In this exclusive article we talk to Andrew about how he went from ballet to theater, from Britian to Canada to the US (where he currently resides) and from Michigan to Hungary for his role in A Call to Spy. Oh, and he also fills us in on what he's been doing during this pandemic, aside from auditioning over Zoom.
Suzee: Let's get to know you. Tell me something about how your journey to becoming and actor here in the states..
This year's festival features 130 films available from October 15th-18th on Film Festival +. The festivities start with a pre-opening party on October 14th. This year the festivals features a Masterclass with Robin Weingarten, Reel Magic Panel Series with top Entertainment industry professionals, a Wellness Event, a Climate Change Panel and of course Q & A's with many filmmakers.
There are 12 US and foreign feature films: A Case of Blue, All Earthly Constraints, Celeste, Donna Stronger Than Pretty, Greyscale, Hive, I Heard Sarah, Love is not Love, My Last Best Friend, Myth, Soundtrack to Sixteen and The Last Christmas Party. There are also documentaries, short films and virtual reality.
When you sit down to watch the Netflix film, I’m Thinking of Ending Things, do not for one second doubt what you are seeing. You will think that your eyes are playing tricks on you and you will question whether or not the clothing, names and ages of the characters are constantly being modified as the film draws onward. You might even turn it off, taking the firm opinion that there is too much inconsistency to make it a film worth watching, but whatever you do, don’t reach for the remote.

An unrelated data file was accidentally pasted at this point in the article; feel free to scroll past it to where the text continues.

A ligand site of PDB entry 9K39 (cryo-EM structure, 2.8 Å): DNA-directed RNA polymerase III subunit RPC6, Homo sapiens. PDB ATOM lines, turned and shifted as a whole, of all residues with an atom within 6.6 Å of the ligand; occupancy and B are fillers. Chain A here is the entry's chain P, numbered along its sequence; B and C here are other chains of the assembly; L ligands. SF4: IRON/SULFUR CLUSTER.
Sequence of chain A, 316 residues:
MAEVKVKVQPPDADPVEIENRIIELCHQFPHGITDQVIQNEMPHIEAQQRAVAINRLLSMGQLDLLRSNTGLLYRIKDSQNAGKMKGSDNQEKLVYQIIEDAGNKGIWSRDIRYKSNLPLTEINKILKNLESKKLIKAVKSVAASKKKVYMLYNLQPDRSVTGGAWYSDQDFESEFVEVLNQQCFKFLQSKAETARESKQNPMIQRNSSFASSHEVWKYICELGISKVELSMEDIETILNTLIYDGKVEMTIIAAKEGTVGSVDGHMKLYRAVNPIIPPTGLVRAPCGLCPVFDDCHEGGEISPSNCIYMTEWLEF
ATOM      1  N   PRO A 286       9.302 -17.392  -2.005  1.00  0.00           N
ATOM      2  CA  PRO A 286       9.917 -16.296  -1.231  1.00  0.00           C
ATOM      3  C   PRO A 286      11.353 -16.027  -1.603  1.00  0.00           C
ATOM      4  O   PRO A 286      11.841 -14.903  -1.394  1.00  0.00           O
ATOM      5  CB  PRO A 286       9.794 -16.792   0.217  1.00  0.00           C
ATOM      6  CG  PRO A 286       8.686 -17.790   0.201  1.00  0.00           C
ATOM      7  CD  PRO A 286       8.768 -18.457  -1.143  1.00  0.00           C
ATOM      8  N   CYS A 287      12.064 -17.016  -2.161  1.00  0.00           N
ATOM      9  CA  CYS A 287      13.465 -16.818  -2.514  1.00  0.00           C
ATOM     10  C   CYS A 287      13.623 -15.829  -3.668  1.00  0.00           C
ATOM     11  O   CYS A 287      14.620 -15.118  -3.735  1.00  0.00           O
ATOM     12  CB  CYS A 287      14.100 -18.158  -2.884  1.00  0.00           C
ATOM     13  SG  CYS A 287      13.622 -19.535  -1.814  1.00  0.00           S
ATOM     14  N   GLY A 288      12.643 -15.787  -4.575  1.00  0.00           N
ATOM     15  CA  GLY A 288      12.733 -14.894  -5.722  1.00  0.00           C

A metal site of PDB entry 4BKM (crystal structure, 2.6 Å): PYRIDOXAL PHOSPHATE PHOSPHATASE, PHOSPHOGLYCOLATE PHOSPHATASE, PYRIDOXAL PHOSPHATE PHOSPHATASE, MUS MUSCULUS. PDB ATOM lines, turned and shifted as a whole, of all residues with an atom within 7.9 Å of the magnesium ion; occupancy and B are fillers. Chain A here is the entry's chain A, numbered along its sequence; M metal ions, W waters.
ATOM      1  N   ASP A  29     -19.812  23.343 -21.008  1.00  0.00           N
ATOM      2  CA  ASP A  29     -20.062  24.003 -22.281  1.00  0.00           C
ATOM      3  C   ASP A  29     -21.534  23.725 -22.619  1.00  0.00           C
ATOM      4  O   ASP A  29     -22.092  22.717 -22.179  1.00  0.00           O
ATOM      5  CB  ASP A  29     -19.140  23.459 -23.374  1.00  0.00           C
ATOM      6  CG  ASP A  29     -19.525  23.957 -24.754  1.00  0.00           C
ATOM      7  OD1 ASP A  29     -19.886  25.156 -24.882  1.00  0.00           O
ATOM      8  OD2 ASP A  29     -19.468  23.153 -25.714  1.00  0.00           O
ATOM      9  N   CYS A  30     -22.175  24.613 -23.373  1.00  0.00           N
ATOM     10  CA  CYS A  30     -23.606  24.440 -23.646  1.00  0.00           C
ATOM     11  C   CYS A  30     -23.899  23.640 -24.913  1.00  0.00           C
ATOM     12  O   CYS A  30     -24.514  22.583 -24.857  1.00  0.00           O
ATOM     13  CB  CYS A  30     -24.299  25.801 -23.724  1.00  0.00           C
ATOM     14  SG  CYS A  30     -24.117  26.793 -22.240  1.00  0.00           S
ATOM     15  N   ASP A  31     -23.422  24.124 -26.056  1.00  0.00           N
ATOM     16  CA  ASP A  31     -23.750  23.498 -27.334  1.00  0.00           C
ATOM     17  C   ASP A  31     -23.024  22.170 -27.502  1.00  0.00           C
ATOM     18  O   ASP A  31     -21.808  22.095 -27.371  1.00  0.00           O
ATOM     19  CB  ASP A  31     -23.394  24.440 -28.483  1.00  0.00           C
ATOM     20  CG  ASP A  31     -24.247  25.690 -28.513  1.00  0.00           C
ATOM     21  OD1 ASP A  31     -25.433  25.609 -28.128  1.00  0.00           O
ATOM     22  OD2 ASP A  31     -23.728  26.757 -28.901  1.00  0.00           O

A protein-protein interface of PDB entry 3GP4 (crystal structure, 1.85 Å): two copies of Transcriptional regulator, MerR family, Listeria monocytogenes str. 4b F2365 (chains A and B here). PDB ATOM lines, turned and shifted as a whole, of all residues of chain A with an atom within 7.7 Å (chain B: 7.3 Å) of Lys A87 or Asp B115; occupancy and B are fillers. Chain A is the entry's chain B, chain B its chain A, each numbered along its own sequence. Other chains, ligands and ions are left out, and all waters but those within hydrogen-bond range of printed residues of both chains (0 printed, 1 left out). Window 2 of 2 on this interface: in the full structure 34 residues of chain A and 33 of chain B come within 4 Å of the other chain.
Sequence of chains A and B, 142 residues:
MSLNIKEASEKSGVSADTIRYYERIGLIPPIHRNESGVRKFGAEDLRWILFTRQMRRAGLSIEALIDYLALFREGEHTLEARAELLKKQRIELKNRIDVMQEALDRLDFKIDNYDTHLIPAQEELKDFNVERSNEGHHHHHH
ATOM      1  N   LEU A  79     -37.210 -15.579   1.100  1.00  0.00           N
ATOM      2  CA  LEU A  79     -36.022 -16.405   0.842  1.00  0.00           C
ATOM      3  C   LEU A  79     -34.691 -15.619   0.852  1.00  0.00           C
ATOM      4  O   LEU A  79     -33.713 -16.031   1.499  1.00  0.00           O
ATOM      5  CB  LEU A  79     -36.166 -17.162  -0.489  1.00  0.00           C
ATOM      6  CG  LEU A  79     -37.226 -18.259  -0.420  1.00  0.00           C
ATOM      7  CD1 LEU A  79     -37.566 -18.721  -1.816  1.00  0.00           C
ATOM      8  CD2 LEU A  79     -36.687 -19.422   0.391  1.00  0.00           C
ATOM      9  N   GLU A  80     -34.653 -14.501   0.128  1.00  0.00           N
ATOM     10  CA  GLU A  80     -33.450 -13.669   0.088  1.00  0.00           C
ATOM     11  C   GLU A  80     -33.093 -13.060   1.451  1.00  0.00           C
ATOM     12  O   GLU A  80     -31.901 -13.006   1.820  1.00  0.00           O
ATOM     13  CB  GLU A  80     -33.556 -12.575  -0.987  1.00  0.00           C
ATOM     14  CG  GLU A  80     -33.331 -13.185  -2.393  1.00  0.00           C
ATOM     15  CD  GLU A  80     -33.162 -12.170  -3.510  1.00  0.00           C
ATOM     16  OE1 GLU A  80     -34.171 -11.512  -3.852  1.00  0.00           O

Instead, take heed of my advice: Your mind is not playing tricks on you and Charlie Kaufman’s films will always and forever elude straightforward classification. With that being said, let's venture down the dark and lonely road of regret, pain, memory and what it means to be human with 2020’s I’m Thinking of Ending Things.
The pandemic of 2020 is taking it's toll on a lot of things. Two of them, that don't always make headlines are non-profits and foster children.
Abuse and neglect are up of children is up during this pandemic. There are so many factors affecting this, such as stress, lack of money and food and the overall environment we are living in. The big problem is that reports of the abuse have subsided. Social workers are not having the face-to-face interaction they used to with foster children, and new cases are not being recognized because the children are not in school, which is a primary place for abuse to be recognized and reported.
CASA (Court Appointed Special Advocates) for Children is a non-profit that provides trained volunteer advocates who become one-on-one advocates for children in foster care. Trained in many of the aspects that affect these children, their job is to check in with the child, work with the social worker and all others that take care of the particular child, and get to know the child so they can best report to the courts if something is needed or awry. These advocates often know the child the best because they are assigned one-on-one to the children.